"So we had to sort of use what we had. Right now, it only takes place in Europe and North America and of course that’s not the way we intended it to be. We wanted to include more of the global south and east Asia and so on, but that didn’t happen, unfortunately".
Thunberg, who has been diagnosed with Asperger’s syndrome which is a form of autism, says the people featured in the series are important in giving the climate change fight a face. She says: "We may think of, when we think of the climate crisis, polar bears and so on. But to actually see that it has human implications is very important."
Referring to the idea that we have to act now because our children will be impacted in the future, she says: "When we say that, we forget the people who are already suffering today, and we can’t afford to do that any more, because their stories also need to be told, and we need to see the human implications. This is actually impacting people today and has been [for] a long time."
Her meeting with Sir David Attenborough as part of the series was, she reflects, "truly remarkable" and "very encouraging". "Because he said that we young people have had an impact, and that people are listening to us, we just have to continue," she says. "That’s very powerful to hear from someone like him, who is one of the very few people in the world who has made the most difference, who has been leading this fight. So that’s very encouraging to hear. I haven’t done anything compared to what he has done."
Yet her voice has struck a chord around the world and millions have joined her call to demand countries and leaders stick to the promises they made in the 2015 Paris Agreement, the world’s first comprehensive treaty on climate change. The agreement, secured in December 2015, commits countries to holding global temperature rises to "well below" 2C above pre-industrial levels, which will require greenhouse gas emissions to be cut to net zero by the second half of the century.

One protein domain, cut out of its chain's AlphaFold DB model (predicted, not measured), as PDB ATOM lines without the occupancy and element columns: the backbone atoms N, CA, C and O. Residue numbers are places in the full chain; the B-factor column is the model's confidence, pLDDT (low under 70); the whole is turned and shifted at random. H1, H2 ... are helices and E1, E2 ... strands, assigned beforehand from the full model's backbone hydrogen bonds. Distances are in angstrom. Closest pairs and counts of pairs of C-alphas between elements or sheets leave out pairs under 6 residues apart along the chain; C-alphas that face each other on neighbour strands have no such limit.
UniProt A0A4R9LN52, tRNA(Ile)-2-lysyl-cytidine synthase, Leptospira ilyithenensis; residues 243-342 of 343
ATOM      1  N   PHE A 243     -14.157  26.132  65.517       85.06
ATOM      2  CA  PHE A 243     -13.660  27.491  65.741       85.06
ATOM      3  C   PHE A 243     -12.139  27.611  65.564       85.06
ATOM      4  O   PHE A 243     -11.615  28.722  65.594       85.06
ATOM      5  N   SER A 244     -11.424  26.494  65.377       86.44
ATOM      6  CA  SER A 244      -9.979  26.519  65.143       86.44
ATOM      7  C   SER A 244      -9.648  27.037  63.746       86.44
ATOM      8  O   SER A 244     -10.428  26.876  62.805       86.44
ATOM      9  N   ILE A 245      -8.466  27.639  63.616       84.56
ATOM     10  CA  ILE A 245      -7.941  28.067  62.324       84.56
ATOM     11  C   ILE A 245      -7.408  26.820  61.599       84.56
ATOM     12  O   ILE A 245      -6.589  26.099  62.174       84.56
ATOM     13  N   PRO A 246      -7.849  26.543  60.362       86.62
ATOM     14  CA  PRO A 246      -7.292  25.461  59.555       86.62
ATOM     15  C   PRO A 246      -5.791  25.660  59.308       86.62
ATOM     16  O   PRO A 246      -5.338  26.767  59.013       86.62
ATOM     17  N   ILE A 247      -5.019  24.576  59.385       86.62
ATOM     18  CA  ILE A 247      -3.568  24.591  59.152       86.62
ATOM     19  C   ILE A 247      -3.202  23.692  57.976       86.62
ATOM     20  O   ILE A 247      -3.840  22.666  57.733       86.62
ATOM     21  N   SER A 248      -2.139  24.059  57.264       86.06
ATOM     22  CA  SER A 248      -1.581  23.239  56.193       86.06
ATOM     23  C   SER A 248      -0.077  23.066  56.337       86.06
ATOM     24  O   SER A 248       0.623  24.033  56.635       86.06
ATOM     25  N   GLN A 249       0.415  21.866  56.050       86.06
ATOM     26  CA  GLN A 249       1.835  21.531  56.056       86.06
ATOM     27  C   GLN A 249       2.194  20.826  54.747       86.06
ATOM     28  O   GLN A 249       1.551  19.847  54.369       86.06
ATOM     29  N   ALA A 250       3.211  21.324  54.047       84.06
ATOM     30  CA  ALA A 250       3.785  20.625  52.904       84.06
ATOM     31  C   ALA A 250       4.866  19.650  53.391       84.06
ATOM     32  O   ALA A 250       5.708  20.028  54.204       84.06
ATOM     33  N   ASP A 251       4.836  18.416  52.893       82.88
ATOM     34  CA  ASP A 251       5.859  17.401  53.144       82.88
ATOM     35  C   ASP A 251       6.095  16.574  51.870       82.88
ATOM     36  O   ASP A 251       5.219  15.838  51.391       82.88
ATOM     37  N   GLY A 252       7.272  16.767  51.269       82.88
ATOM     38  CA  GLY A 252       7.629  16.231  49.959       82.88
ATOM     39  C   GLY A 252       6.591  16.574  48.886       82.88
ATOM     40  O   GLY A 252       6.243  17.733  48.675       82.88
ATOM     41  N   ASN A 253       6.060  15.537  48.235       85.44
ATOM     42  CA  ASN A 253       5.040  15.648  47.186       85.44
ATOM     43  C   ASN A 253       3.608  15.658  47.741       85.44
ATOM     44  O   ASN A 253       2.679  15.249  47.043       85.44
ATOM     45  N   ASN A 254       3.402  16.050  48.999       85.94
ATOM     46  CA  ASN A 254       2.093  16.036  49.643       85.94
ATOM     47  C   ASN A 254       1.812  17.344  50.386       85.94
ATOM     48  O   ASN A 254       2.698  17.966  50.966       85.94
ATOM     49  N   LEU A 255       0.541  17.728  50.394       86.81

In February this year, America returned to the global climate accord as new president Joe Biden reversed the work of predecessor Donald Trump. But does Thunberg think the change of leadership will make a difference? "Well, of course, Biden is not good for the environment, but maybe he is a bit less worse than the previous administration," she says resolutely.
"Of course, it could have an impact, it could make a big difference. As long as we don’t allow ourselves to relax now, and think that, ‘Oh, at least it’s better than before, this will be taken care of’, because that could be dangerous, if we start to relax and stop putting pressure on him."
In her fight to make a change, putting pressure on world leaders is something she’s no stranger to. So how does the rest of her year look? "I don’t know. It’s up to Covid I guess," she says matter-of-factly. "The last year has really showed that we can’t take anything for granted any more and that we can’t plan too far ahead. We always need to have back-up plans.
"Right now, it’s school. We have online school now. I get to attend school one day a week physically. I don’t know whether that will change. And then, doing activism, campaigning in a corona-safe way parallel to that, and then the summer holidays will come and that will be quite long. And then I will probably need to figure out something to do then."